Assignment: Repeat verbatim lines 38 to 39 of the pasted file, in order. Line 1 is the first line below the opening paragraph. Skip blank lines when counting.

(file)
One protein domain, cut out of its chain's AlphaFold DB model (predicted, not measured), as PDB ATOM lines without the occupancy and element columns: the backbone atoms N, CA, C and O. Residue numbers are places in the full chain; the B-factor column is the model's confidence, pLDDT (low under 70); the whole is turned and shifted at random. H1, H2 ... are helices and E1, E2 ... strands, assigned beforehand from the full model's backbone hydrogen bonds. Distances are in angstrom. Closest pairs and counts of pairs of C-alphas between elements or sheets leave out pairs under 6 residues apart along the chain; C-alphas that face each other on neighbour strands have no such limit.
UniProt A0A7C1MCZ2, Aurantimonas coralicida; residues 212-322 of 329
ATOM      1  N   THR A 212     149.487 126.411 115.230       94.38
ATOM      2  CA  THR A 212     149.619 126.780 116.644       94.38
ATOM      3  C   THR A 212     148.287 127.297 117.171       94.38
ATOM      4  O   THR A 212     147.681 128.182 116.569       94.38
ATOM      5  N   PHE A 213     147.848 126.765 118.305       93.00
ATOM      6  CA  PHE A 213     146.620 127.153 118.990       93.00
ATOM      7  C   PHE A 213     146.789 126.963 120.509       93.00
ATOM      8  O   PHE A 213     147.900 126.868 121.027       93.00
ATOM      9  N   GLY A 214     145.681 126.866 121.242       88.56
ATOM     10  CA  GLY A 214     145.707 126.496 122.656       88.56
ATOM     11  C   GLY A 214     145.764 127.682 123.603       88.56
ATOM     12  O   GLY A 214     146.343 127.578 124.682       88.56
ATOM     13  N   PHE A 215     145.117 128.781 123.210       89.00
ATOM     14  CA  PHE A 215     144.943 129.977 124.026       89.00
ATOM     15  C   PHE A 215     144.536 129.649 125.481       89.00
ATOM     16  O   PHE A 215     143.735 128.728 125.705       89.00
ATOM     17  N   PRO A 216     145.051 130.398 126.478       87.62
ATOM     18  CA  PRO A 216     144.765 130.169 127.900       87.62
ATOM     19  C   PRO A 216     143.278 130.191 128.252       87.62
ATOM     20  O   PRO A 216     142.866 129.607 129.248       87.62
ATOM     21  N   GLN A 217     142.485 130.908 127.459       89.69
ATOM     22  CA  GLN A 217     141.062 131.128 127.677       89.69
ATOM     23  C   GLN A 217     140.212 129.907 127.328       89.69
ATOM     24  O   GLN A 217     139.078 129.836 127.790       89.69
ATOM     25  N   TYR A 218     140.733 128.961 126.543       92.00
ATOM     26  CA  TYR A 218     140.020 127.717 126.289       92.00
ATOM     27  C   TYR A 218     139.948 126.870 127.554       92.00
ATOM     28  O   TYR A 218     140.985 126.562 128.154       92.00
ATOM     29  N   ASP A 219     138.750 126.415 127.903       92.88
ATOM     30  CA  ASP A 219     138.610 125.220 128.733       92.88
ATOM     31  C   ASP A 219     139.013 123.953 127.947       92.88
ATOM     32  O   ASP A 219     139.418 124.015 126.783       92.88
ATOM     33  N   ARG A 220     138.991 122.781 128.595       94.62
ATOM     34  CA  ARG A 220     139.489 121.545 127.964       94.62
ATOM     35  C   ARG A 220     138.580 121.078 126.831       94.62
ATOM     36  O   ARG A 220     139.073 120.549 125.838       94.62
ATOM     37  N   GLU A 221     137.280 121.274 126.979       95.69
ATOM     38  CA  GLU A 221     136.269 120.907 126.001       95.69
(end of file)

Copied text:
ATOM     37  N   GLU A 221     137.280 121.274 126.979       95.69
ATOM     38  CA  GLU A 221     136.269 120.907 126.001       95.69